A weaker rand will add to inflationary pressures and lead to higher interest rates, but only have a marginal effect on economic growth, Moody’s said in a report on Thursday.
The rating agency said while it expected government borrowing costs to gradually rise as global liquidity continued to tighten, the steep depreciation in the rand would have a limited effect on the government’s Baa1 rating and negative outlook.
The rand has depreciated by about 5% to the dollar since the beginning of 2014.
Moody’s report was based on answers to frequently asked questions about the credit impact of the election year, politics and the rand’s depreciation. South Africans will vote in a national general election on May 7.
Moody’s said a degree of investor uncertainty was likely to be contributing to the rand’s weakness given this was an election year.
“Uncertainty as to whether the acrimonious political atmosphere could have consequences for the economic policy framework is unnerving foreign investors, who have been pulling some of their money out of the local market in recent months,” the agency said.
It said criticism of the government over the high rate of unemployment, inadequate provision of services and pervasive corruption among officials was leading to “deepening dissent” within the ruling African National Congress and between the party and its alliance partners.
Moody’s said it expected a “more competitive election” this year. More parties have joined the political fray, most notably Julius Malema’s Economic Freedom Fighters and Mamphela Ramphele’s Agang SA.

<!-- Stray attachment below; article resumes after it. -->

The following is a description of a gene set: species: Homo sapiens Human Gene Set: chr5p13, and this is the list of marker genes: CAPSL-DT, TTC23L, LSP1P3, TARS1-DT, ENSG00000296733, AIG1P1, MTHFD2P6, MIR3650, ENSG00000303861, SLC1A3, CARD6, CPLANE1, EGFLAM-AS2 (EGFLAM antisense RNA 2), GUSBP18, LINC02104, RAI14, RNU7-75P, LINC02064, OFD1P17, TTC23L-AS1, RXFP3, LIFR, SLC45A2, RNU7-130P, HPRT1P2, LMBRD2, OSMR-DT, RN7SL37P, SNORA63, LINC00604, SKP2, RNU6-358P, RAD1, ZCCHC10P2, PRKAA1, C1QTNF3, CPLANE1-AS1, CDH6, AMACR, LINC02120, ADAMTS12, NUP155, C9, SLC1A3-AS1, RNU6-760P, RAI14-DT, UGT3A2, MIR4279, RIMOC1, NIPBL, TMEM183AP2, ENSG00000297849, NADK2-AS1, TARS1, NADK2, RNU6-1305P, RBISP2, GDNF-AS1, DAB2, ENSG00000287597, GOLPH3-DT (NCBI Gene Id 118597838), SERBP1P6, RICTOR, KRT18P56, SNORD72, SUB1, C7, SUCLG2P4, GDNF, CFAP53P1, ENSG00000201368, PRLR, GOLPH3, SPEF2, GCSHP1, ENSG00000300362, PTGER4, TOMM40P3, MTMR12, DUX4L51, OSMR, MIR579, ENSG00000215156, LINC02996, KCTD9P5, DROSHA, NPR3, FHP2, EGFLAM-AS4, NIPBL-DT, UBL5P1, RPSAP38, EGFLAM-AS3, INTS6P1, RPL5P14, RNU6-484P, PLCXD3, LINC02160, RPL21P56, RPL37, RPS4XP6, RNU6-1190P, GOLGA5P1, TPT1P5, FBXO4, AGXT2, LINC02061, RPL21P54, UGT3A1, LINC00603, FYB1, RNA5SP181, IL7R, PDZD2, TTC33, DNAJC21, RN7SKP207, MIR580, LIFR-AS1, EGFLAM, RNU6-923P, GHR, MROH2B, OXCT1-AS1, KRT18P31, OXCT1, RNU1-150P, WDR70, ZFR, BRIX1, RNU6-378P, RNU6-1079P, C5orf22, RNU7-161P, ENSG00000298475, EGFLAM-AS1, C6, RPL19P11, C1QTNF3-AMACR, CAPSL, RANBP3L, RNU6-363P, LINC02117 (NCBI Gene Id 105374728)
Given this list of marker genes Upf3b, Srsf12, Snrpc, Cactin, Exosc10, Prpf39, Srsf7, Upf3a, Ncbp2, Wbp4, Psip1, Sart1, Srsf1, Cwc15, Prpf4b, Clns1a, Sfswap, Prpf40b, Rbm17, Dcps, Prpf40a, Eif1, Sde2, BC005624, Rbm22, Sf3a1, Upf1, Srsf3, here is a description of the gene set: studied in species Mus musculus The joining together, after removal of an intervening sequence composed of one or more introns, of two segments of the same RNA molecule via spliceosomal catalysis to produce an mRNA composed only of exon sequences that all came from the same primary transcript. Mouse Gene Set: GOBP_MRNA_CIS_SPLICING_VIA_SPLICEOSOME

Moody’s said despite causing a moderation in household spending, the depreciation of the rand would eventually help to narrow the current account deficit by boosting net exports.
The rating agency said interest rates would likely only be increased to the extent warranted to keep inflation within bounds and prevent the “second-round impact” of the depreciation from taking hold.
The Reserve Bank’s monetary policy committee raised interest rates by 50 basis points in January, with economists forecasting that rates would have gone up by 150-200 basis points by the end of 2014.
South Africa’s “very low” exposure to foreign currency-denominated debt would also mitigate the economic effects of the rand’s depreciation, according to Moody’s.
“The total foreign currency debt of the country was equivalent to only 16% of GDP (gross domestic product) at the end of June 2013, much lower than for most of the country’s Baa-rated peers,” it said.
The rating agency expected that the rand’s weakness would have a limited effect on the government’s fiscal strength because of the “favourable currency composition, interest-rate structure and elongated maturity profile of its debt”.
“The sovereign’s low exposure to exchange rate and interest rate volatility is a key credit strength,” Moody’s said.